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Baby Turtle

I know this question has probably been asked a lot, but I need some help with a baby turtle we just got. We got him from a woman selling them in front of the supermarket, probably not the best choice but I couldnt walk away knowing that some ignorant person was going to buy one for their kids and eventually lose interest and let it die. So I view it as saving one. Anyway I think he is a red ear slider, from the research I did. Right now he is 8x4 plastic container. The lady said that he could stay in there for 5 months. Should I get him a larger container? I already put in a rock so he could bask. I just need to know how to care for him, so that he doesnt die. I would feel so bad if this little guy died because of neglect on my part. Please help!

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Asked by wendydeb7 at 12:53 PM on Jun. 13, 2009 in Pets

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Answers (8)
  • Every turtle the kids have ever owned never made it. If you have a local pet store, such as Petco or Petsmart, call them. Ask them for any type of information about these guys. I know they are hard to keep alive. If all else fails, can you release him in a pond or stream??

    Answer by m-avi at 1:06 PM on Jun. 13, 2009

  • You can't release him, depending on his species. Most turtles kept in captivity can not readapt once put back into the wild, so please don't do that. Get him a bigger tank with a heat lamp and make sure he has land to rest on and water to swim in. I think they do actually sell kits with everything you'll need in them at Petco.

    Answer by ajguinn at 1:11 PM on Jun. 13, 2009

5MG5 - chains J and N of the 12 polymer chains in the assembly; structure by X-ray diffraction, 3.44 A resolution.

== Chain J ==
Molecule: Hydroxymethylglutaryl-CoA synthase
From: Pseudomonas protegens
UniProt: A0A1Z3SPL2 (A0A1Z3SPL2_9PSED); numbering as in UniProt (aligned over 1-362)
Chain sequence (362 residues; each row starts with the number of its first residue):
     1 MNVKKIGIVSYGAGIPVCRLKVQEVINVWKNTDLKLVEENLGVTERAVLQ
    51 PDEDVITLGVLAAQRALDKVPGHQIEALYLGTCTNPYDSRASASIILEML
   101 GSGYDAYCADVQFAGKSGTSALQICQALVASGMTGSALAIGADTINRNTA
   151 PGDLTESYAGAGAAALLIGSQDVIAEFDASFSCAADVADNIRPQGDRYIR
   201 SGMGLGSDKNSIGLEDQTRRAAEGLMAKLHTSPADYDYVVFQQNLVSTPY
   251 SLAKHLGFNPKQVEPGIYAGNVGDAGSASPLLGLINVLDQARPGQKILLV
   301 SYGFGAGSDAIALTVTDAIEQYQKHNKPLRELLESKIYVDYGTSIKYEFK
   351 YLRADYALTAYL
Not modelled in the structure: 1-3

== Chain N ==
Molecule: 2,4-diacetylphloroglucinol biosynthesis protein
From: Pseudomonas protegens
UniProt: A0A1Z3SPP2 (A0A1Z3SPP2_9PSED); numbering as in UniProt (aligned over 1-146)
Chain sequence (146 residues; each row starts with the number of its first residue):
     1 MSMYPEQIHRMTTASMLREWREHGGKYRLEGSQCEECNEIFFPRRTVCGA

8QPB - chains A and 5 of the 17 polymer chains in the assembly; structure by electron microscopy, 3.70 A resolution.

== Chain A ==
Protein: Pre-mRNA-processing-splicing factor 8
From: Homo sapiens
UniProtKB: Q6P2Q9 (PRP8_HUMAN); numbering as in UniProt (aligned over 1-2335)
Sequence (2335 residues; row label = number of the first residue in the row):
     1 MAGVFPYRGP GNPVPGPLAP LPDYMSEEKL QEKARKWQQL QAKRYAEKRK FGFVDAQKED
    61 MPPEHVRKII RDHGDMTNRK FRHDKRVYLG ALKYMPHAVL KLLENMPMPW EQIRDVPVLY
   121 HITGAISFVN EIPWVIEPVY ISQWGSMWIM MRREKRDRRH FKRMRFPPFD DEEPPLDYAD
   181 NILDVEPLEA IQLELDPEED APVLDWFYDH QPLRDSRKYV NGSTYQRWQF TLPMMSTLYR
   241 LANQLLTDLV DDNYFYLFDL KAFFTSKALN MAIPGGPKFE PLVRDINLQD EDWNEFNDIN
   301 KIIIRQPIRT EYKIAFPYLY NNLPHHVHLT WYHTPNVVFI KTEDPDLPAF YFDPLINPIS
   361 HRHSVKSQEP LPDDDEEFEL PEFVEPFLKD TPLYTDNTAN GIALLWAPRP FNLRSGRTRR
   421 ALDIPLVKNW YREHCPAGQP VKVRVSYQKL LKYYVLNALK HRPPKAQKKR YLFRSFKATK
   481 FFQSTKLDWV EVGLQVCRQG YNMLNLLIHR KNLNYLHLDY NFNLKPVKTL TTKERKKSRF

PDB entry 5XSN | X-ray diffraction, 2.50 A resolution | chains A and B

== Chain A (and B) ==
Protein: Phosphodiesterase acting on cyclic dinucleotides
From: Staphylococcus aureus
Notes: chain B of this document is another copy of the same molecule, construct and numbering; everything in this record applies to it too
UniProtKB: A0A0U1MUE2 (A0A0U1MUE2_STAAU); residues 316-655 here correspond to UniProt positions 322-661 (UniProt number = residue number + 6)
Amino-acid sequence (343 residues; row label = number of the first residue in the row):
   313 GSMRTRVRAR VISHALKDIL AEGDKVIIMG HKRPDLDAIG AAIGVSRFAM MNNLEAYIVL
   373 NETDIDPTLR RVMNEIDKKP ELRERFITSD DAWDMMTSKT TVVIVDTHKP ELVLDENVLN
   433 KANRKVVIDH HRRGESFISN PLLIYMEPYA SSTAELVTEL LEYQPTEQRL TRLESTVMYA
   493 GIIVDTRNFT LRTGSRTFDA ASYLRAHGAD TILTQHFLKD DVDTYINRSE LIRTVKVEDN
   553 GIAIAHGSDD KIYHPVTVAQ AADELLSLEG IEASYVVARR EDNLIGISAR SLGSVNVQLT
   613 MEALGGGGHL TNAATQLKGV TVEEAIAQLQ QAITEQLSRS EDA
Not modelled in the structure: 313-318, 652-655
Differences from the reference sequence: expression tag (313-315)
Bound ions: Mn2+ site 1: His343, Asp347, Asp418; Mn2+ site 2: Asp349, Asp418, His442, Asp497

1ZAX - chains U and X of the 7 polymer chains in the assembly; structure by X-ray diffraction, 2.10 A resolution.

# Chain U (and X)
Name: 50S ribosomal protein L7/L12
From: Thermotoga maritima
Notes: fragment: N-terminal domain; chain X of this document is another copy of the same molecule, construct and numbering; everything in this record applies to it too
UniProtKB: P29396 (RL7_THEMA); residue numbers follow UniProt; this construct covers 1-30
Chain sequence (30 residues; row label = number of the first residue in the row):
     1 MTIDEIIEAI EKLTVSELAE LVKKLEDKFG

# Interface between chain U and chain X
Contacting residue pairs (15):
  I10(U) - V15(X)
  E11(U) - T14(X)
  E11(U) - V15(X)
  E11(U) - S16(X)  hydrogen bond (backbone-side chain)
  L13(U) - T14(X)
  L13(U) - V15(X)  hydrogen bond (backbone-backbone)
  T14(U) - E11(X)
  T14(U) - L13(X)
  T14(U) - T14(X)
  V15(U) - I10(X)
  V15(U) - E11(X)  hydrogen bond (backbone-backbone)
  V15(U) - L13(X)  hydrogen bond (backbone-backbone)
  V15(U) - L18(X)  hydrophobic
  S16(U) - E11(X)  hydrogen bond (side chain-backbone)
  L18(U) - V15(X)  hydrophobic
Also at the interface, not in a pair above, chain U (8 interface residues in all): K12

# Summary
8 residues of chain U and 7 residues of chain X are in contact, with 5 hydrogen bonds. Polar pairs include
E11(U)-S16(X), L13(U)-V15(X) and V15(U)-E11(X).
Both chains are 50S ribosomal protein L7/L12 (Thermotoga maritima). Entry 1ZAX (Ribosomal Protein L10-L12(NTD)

• I had a painted turtle for several years as a child. I would try to get a tank for him- make it part water with land/rocks that he can also crawl onto. The little container may work for awhile, but these guys will eventually get big and need more space. They do sell food in pellet form for turtles, in addition our turtle LOVED chicken torn into little stips, we would hand feed it to him. It's better to put the food into the water, the turtle will have an easier time finding and eating it that way. Make sure you wash your hands good after handling because in some cases turtles and other reptiles can carry salmonella. HTH!

    Answer by Freela at 1:34 PM on Jun. 13, 2009

    A 1975 U.S. Food and Drug Administration (FDA) regulation bans the sale (for general commercial and public use) of turtle eggs and turtles with a carapace length of less than 4 inches (100 mm). This regulation comes under the Public Health Service Act and is enforced by the FDA in cooperation with State and local health jurisdictions. The ban has been effective in the U.S. since 1975 because of the public health impact of turtle-associated Salmonella. Turtles and turtle eggs found to be offered for sale in violation of this provision are subject to destruction in accordance with FDA procedures. A fine of up to $1,000 and/or imprisonment for up to one year is the penalty for those who refuse to comply with a valid final demand for destruction of such turtles or their eggs.